Vazquez L, Nizamaldin Y, Combescure C, Nedir R, Bischof M, Dohan Ehrenfest DM, et al. Accuracy of vertical height measurements on direct digital panoramic radiographs using posterior mandibular implants and metal balls as reference objects. Dentomaxillofac Radiol 2013;42:20110429.  Back to cited text no. 2
Vazquez L, Saulacic N, Belser U, Bernard JP. Efficacy of panoramic radiographs in the preoperative planning of posterior mandibular implants: A prospective clinical study of 1527 consecutively treated patients. Clin Oral Implants Res 2008;19:81-5.  Back to cited text no. 3
Danforth RA, Clark DE. Effective dose from radiation absorbed during a panoramic examination with a new generation machine. Oral Surg Oral Med Oral Pathol Oral Radiol Endod 2000;89:236-43.  Back to cited text no. 4
Ezoddini Ardakani F, Zangouie Booshehri M, Behniafar B. Evaluation of the distortion rate of panoramic and periapical radiographs in erupted third molar inclination. Iran J Radiol 2011;8:15-21.  Back to cited text no. 5
Hayakawa Y, Wakoh M, Fujimori H, Ohta Y, Kuroyanagi K. Morphometric analysis of image distortion with rotational panoramic radiography. Bull Tokyo Dent Coll 1993;34:51-8.  Back to cited text no. 6
Ladeira DB, Cruz AD, Almeida SM, Bóscolo FN. Influence of the intergonial distance on image distortion in panoramic radiographs. Dentomaxillofac Radiol 2012;41:417-21.  Back to cited text no. 7
Laster WS, Ludlow JB, Bailey LJ, Hershey HG. Accuracy of measurements of mandibular anatomy and prediction of asymmetry in panoramic radiographic images. Dentomaxillofac Radiol 2005;34:343-9.  Back to cited text no. 8
Devlin H, Yuan J. Object position and image magnification in dental panoramic radiography: A theoretical analysis. Dentomaxillofac Radiol 2013;42:29951683.  Back to cited text no. 9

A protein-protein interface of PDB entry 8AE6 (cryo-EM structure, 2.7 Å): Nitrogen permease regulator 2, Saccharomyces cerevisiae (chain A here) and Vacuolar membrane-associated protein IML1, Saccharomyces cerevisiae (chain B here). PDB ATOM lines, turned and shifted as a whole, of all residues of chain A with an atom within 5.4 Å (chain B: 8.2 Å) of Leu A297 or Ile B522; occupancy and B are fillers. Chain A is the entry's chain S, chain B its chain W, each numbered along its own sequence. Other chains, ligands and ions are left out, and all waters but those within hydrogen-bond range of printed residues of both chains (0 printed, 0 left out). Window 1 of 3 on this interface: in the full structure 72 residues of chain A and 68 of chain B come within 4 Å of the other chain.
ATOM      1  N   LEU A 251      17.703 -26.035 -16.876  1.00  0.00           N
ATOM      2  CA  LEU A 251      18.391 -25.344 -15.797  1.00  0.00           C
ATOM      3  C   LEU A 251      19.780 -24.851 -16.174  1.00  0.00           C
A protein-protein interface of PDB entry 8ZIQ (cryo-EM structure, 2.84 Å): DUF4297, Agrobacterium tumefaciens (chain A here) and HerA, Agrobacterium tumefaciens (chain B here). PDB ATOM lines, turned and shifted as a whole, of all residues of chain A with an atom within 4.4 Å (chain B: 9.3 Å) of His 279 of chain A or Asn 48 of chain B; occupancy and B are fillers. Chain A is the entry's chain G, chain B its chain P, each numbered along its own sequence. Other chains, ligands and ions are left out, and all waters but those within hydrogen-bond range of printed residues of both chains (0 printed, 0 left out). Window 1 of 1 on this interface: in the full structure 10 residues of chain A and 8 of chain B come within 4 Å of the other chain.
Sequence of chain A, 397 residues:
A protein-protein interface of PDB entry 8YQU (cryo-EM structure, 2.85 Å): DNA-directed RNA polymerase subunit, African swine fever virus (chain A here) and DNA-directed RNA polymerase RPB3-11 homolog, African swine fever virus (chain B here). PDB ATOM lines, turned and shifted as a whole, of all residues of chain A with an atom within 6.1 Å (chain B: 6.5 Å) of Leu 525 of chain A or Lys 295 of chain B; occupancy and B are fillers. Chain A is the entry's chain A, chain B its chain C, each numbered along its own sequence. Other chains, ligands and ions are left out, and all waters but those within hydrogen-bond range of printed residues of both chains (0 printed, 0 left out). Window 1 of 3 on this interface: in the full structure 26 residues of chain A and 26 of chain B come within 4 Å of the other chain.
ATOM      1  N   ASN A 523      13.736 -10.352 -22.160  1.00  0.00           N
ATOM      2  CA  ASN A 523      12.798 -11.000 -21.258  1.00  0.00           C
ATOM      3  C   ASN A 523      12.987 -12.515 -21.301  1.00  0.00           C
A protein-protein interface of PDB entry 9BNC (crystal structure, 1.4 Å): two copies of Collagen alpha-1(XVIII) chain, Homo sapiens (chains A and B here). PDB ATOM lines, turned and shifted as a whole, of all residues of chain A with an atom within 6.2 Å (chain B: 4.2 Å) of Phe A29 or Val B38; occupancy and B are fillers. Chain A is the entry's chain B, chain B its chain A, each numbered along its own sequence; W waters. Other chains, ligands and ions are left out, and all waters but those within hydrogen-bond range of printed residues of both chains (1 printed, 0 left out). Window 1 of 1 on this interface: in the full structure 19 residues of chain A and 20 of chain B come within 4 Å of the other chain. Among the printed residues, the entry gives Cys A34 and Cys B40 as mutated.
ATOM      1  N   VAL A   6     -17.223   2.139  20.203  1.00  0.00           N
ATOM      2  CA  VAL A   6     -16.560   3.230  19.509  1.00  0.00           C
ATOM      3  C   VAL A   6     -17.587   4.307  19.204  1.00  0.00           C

Reddy MS, Mayfield-Donahoo T, Vanderven FJ, Jeffcoat MK. A comparison of the diagnostic advantages of panoramic radiography and computed tomography scanning for placement of root form dental implants. Clin Oral Implants Res 1994;5:229-38.  Back to cited text no. 10
Kim YK, Park JY, Kim SG, Kim JS, Kim JD. Magnification rate of digital panoramic radiographs and its effectiveness for pre-operative assessment of dental implants. Dentomaxillofac Radiol 2011;40:76-83.  Back to cited text no. 11
Bolin A, Eliasson S. Panoramic and tomographic dimensional determinations for maxillary osseointegrated implants. Comparison of the morphologic information potential of two and three dimensional radiographic systems. Swed Dent J 1995;19:65-71.  Back to cited text no. 12
Schropp L, Stavropoulos A, Gotfredsen E, Wenzel A. Calibration of radiographs by a reference metal ball affects preoperative selection of implant size. Clin Oral Investig 2009;13:375-81.  Back to cited text no. 13
Abbassy MA, Sabban HM, Hassan AH, Zawawi KH. Evaluation of mini-implant sites in the posterior maxilla using traditional radiographs and cone-beam computed tomography. Saudi Med J 2015;36:1336-41.  Back to cited text no. 14
Pertl L, Gashi-Cenkoglu B, Reichmann J, Jakse N, Pertl C. Preoperative assessment of the mandibular canal in implant surgery: Comparison of rotational panoramic radiography (OPG), computed tomography (CT) and cone beam computed tomography (CBCT) for preoperative assessment in implant surgery. Eur J Oral Implantol 2013;6:73-80.  Back to cited text no. 15
Dudhia R, Monsour PA, Savage NW, Wilson RJ. Accuracy of angular measurements and assessment of distortion in the mandibular third molar region on panoramic radiographs. Oral Surg Oral Med Oral Pathol Oral Radiol Endod 2011;111:508-16.  Back to cited text no. 16


  [Table 1], [Table 2], [Table 3], [Table 4]